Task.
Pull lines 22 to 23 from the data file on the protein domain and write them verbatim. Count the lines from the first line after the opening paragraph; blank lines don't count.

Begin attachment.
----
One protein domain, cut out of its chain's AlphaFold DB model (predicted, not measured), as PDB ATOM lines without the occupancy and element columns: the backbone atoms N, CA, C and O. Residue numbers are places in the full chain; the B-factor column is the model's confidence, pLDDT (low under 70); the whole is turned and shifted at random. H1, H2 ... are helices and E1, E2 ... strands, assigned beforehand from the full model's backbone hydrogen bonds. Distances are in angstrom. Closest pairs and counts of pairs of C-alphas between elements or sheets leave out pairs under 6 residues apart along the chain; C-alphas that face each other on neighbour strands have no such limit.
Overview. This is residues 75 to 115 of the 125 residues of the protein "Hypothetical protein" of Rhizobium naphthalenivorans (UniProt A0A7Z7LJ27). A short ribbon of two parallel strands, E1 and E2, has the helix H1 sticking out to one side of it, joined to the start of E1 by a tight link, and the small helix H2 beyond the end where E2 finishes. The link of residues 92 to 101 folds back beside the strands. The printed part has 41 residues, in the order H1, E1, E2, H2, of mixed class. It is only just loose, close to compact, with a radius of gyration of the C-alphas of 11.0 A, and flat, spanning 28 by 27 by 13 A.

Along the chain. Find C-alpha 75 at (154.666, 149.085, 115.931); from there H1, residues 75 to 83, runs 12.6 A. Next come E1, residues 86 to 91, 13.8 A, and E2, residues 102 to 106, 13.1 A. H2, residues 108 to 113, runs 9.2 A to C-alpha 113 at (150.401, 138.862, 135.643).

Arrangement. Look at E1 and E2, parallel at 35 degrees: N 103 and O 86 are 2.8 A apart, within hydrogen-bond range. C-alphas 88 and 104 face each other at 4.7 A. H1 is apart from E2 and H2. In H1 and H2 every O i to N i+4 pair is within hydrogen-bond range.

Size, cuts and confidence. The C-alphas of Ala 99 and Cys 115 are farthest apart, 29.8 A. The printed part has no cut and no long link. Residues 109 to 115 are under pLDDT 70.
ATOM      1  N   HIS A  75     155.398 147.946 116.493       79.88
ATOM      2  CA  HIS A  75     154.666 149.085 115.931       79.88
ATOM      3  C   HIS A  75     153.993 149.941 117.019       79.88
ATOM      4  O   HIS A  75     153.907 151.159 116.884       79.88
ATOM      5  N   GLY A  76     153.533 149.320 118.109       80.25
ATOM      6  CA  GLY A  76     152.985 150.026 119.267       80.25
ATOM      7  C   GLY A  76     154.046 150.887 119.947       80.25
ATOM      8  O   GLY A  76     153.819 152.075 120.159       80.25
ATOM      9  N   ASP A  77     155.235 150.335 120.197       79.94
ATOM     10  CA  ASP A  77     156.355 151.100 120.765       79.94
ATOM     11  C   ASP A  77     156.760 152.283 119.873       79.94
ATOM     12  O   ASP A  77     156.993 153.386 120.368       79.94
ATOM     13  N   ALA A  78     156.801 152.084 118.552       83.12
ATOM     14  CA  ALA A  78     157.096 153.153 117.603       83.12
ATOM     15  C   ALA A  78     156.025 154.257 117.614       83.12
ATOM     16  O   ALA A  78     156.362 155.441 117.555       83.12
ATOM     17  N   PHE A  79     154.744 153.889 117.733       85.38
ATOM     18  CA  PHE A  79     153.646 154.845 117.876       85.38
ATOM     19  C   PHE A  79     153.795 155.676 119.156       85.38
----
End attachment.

ATOM     18  CA  PHE A  79     153.646 154.845 117.876       85.38
ATOM     19  C   PHE A  79     153.795 155.676 119.156       85.38